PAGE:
Right off the bat, I noticed that she spent time sitting on her roof. When I read that, I immediately thought to myself, “Why?” Clearly, that statement is referencing a number of Proverbs which read:
I have looked these Proverbs up in 5 different translations. Each is constructed the same way, and with each, I’m not sure how this would lead a wife to sit on her roof. It seems very clear that it is the husband who should be sitting on the roof to avoid the quarrelsome wife. Sitting on the roof isn’t intended as a punishment for women. Maybe I’m reading these Proverbs wrong, but it seems pretty clear to me that these Proverbs are telling husbands that it’s better to sit on their roof than live with a quarrelsome wife.
Beyond that, clearly it’s a figure of speech. It’s not intended to actually instruct people to sit on the roof. Likewise, scripture isn’t intended to actually instruct wives to call their husbands “Master.” This is a way of interpreting the Bible which is clearly dishonest. She isn’t attempting to follow the Bible using a hermeneutic which anyone in history has ever used. She’s invented a hermeneutic which is flat out absurd. Sometimes that means taking Proverbs intended for husbands and applying them to wives, and other times that means creating absurdly literal interpretations of scripture.
It seems she values being clever over biblical integrity. It seems she values a sensational hermeneutic over an honest one. That seems to be counter to the actual point of the book. If you want to counter a certain way of interpreting scripture, you don’t create caricature of a straw man of that position. You simply portray that perspective and point out the flaws. She has chosen to simply portray things in an absurd fashion.
As a point of reference, here is someone who fully agrees with her on the premise of the book (which I would not), but disagrees with her methods. Here’s a quote from the opening paragraphs of his review:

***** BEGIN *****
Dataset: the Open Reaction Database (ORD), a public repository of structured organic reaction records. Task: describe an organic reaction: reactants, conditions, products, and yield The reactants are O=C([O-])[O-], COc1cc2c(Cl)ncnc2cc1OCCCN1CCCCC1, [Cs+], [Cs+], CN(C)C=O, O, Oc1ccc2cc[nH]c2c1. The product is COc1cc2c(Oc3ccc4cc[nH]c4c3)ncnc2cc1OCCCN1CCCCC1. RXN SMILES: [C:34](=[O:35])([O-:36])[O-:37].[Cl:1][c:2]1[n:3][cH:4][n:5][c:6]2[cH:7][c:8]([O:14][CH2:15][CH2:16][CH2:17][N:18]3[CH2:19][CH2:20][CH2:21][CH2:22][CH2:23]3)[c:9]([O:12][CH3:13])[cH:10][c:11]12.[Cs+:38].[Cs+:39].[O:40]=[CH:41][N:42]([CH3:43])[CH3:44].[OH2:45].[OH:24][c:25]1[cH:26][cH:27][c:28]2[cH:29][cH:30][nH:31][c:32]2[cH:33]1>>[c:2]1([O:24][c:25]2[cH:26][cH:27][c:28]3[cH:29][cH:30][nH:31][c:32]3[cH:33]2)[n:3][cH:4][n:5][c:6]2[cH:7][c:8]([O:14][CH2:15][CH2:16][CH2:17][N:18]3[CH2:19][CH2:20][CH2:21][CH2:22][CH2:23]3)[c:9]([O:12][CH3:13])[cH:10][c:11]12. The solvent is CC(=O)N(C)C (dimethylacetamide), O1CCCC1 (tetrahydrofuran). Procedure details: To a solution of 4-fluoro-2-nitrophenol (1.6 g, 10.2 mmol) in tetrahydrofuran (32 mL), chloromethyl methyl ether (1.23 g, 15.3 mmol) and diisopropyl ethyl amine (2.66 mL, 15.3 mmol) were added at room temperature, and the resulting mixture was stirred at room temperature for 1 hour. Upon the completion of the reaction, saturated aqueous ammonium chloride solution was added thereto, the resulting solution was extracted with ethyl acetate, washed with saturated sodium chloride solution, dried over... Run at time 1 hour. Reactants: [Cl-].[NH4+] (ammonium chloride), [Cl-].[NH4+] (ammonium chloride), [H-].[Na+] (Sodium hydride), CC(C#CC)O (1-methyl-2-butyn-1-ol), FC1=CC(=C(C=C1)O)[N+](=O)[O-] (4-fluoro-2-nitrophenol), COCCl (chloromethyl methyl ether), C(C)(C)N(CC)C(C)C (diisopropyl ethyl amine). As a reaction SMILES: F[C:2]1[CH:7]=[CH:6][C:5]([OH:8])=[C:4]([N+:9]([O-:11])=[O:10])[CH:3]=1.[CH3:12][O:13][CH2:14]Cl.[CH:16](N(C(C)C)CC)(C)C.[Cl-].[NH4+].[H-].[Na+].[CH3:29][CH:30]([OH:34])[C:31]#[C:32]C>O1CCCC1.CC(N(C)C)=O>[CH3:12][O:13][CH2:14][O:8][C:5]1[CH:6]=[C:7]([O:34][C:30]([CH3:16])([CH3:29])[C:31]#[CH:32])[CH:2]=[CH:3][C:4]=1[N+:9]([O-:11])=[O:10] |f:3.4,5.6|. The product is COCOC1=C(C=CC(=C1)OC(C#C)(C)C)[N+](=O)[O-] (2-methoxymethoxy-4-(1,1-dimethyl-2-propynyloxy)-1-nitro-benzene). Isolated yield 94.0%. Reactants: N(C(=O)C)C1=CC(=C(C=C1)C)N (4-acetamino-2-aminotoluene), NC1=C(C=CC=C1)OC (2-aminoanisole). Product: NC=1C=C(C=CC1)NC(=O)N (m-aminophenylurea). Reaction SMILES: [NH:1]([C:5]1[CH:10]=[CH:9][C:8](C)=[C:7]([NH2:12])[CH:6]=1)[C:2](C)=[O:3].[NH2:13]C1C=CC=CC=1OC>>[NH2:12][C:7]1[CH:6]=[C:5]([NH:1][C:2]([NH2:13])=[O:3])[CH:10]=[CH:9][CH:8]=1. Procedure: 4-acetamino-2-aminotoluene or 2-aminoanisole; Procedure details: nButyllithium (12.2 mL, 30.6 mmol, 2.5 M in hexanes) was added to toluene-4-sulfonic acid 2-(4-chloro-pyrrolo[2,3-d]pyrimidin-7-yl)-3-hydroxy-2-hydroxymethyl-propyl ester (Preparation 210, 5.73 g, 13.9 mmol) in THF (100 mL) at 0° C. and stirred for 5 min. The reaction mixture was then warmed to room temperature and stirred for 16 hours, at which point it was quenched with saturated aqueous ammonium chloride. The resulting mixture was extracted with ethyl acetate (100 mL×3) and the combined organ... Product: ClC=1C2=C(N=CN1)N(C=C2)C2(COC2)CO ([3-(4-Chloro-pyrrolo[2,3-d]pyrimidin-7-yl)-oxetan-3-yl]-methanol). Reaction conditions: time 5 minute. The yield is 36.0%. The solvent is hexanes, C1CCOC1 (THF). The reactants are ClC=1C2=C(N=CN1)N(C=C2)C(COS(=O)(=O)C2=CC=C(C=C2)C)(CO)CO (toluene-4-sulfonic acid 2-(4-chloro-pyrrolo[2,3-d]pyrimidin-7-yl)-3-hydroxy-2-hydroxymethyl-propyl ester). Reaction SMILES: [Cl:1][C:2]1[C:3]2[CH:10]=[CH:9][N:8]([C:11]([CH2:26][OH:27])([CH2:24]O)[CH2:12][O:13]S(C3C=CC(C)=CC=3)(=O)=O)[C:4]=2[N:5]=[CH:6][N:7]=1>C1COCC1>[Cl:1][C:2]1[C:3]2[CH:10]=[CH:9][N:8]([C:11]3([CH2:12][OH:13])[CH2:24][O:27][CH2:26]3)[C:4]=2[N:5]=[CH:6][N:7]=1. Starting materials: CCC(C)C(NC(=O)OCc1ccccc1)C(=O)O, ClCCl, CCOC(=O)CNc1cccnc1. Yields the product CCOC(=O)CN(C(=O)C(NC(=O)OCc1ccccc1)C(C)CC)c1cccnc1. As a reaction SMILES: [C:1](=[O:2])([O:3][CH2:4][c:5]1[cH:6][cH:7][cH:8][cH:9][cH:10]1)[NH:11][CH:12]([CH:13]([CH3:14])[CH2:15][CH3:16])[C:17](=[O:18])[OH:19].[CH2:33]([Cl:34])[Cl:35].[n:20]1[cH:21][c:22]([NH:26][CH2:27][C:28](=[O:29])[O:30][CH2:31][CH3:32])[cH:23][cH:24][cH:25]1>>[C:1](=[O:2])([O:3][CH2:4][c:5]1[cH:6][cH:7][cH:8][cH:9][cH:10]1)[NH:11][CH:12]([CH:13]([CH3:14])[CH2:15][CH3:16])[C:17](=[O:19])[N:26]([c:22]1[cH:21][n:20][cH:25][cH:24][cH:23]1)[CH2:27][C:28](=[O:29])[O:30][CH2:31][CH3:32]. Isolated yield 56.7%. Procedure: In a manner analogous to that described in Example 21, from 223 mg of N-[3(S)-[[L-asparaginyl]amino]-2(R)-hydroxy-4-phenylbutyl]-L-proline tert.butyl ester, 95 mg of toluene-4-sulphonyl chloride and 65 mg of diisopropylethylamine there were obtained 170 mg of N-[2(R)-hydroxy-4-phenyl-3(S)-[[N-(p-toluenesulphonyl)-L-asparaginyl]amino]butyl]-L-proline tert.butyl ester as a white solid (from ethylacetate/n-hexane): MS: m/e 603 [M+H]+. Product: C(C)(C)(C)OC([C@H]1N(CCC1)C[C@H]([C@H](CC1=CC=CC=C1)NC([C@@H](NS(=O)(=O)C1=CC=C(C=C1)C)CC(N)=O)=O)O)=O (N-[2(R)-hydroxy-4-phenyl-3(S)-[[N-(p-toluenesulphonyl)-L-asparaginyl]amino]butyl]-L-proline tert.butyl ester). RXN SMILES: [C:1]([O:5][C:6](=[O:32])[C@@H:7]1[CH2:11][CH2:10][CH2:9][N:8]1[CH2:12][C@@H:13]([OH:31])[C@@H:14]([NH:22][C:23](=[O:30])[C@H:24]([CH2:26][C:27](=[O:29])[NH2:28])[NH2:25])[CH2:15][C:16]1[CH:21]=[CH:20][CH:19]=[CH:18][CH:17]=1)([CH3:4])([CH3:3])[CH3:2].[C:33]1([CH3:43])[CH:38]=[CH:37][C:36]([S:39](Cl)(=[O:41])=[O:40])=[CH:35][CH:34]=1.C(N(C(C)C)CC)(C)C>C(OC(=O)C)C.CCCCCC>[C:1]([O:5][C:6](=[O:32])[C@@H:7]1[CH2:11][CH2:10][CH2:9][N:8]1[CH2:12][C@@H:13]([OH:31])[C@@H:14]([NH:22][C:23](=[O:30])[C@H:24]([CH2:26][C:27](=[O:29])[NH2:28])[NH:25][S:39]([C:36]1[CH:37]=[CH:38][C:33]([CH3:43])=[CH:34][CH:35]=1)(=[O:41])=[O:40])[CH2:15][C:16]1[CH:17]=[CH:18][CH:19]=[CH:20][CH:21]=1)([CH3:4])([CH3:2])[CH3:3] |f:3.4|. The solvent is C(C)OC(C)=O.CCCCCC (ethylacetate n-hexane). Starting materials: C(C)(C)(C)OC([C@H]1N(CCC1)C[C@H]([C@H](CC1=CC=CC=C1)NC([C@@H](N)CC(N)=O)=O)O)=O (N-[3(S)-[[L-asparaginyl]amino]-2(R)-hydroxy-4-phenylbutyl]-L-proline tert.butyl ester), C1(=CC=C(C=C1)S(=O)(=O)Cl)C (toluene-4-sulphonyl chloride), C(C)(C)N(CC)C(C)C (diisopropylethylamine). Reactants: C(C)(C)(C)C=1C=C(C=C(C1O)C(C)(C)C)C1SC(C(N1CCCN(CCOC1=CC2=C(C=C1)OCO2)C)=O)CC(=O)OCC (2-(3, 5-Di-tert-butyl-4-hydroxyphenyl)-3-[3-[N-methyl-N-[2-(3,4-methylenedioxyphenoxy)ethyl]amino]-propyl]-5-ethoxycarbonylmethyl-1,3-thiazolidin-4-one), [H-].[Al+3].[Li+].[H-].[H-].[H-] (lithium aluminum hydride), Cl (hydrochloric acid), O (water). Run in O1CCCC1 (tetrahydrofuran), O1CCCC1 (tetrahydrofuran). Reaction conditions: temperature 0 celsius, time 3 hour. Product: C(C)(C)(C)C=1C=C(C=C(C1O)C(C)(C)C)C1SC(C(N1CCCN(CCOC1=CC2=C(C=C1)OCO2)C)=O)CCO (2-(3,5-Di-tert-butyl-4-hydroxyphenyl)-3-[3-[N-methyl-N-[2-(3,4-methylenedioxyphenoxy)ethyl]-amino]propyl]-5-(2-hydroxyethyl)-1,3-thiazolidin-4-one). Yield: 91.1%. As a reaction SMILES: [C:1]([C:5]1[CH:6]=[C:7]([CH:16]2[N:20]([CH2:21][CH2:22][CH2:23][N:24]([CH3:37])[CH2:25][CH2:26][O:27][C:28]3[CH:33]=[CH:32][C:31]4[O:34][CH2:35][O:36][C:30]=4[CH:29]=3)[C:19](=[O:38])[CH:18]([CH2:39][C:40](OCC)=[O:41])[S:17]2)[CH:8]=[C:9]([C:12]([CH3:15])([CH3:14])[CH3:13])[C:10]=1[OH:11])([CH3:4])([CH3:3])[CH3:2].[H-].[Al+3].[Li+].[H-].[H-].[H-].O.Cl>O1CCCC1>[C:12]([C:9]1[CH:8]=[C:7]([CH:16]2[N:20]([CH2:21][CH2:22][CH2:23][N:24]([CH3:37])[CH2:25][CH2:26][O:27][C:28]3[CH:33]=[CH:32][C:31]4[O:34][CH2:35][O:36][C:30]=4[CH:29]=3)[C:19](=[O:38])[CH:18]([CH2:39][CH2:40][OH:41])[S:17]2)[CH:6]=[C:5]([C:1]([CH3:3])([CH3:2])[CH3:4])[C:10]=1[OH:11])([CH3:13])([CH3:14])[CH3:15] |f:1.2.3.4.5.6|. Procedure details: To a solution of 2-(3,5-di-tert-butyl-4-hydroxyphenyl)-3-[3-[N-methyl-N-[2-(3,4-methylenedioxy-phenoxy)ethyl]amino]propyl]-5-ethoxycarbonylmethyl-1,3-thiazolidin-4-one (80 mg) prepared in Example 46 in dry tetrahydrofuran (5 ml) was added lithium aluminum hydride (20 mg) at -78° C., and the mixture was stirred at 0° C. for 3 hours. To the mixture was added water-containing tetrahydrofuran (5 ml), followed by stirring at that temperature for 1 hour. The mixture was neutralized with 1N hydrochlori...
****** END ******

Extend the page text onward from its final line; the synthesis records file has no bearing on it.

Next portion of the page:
It’s hard not to like Rachel Held Evans’s A Year of Biblical Womanhood. Stylistically, she’s the anti-Chan of Christian writers. Her prose is lively, funny, self-deprecating, at times deeply insightful—as I indicated earlier this week.
No doubt, you’re now waiting for my Big But, and here it is: I don’t trust her.
It’s not that I can’t get behind the book’s premise: that the concept of what she calls “biblical womanhood” is a myth. It’s impractical; it’s highly selective; it disregards context; and it does violence to what the Bible actually says: because the Bible, a diverse collection of books, doesn’t present one model of what a woman should be.
Nothing about this premise bothers me. I didn’t grow up in a fundamentalist home. I believe in egalitarian marriage. I believe women should be ordained—obviously, I’m a United Methodist. And I went to a liberal mainline Protestant seminary where anyone espousing the very conservative views of womanhood that informed Evans’s Christian upbringing would be laughed off of campus.
My problem is with the way she attempts to prove the premise: by supposedly taking the Bible—both Old and New Testaments—as literally as possible for one year. Each month, she tackles a new theme related to the concept: domesticity, modesty, purity, submission, etc. The first problem is her understanding of what counts as literal. For example, as penance for, at times, being the “contentious wife” of Proverbs 21:9 (“It is better to live in a corner of the housetop than in a house shared with a contentious wife.”), she literally sits on the rooftop of her house—one minute for each instance of contentious behavior. She said that some of her blog readers reminded her “about a million times that the Bible didn’t explicitly command contentious women to sit on the their roofs.” That’s putting it too mildly: she well knows that no one in the history of the world, much less the history of the Church, has ever prescribed this practice. Not only does the Bible not “explicitly command” the practice: it doesn’t even hint at it. It doesn’t imply it, even after the most careful, nuanced reading. No reasonable person would ever think, upon reading Proverbs 21:9, that sitting on a roof is a “biblical concept.” It’s a figure of speech.
Final Thoughts…and I have many!
In doing so, she appeals to an entire generation of slightly disenfranchised evangelicals looking for a version of Christianity slightly different than their parents.